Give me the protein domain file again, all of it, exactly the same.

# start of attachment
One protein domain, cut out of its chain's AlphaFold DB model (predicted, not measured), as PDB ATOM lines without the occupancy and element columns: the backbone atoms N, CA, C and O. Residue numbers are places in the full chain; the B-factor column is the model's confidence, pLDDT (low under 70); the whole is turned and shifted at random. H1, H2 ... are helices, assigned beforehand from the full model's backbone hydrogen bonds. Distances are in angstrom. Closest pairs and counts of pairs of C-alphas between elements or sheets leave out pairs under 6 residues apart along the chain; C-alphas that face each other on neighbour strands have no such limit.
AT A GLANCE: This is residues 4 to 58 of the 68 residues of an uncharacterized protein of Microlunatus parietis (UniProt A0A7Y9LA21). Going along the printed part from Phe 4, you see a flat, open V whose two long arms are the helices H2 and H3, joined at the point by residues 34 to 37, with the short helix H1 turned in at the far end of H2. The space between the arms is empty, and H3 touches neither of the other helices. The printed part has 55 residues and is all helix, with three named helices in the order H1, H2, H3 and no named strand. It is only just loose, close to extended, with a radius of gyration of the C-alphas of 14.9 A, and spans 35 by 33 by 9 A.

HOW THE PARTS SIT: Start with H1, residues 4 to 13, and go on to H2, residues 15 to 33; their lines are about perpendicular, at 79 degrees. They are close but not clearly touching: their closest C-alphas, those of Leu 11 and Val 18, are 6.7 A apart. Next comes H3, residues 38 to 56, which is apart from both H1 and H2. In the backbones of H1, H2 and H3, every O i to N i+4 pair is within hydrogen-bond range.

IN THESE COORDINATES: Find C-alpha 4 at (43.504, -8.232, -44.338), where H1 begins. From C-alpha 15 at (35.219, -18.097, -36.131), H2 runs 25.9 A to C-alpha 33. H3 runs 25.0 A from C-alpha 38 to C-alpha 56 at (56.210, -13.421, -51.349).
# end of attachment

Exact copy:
One protein domain, cut out of its chain's AlphaFold DB model (predicted, not measured), as PDB ATOM lines without the occupancy and element columns: the backbone atoms N, CA, C and O. Residue numbers are places in the full chain; the B-factor column is the model's confidence, pLDDT (low under 70); the whole is turned and shifted at random. H1, H2 ... are helices, assigned beforehand from the full model's backbone hydrogen bonds. Distances are in angstrom. Closest pairs and counts of pairs of C-alphas between elements or sheets leave out pairs under 6 residues apart along the chain; C-alphas that face each other on neighbour strands have no such limit.
AT A GLANCE: This is residues 4 to 58 of the 68 residues of an uncharacterized protein of Microlunatus parietis (UniProt A0A7Y9LA21). Going along the printed part from Phe 4, you see a flat, open V whose two long arms are the helices H2 and H3, joined at the point by residues 34 to 37, with the short helix H1 turned in at the far end of H2. The space between the arms is empty, and H3 touches neither of the other helices. The printed part has 55 residues and is all helix, with three named helices in the order H1, H2, H3 and no named strand. It is only just loose, close to extended, with a radius of gyration of the C-alphas of 14.9 A, and spans 35 by 33 by 9 A.

HOW THE PARTS SIT: Start with H1, residues 4 to 13, and go on to H2, residues 15 to 33; their lines are about perpendicular, at 79 degrees. They are close but not clearly touching: their closest C-alphas, those of Leu 11 and Val 18, are 6.7 A apart. Next comes H3, residues 38 to 56, which is apart from both H1 and H2. In the backbones of H1, H2 and H3, every O i to N i+4 pair is within hydrogen-bond range.

IN THESE COORDINATES: Find C-alpha 4 at (43.504, -8.232, -44.338), where H1 begins. From C-alpha 15 at (35.219, -18.097, -36.131), H2 runs 25.9 A to C-alpha 33. H3 runs 25.0 A from C-alpha 38 to C-alpha 56 at (56.210, -13.421, -51.349).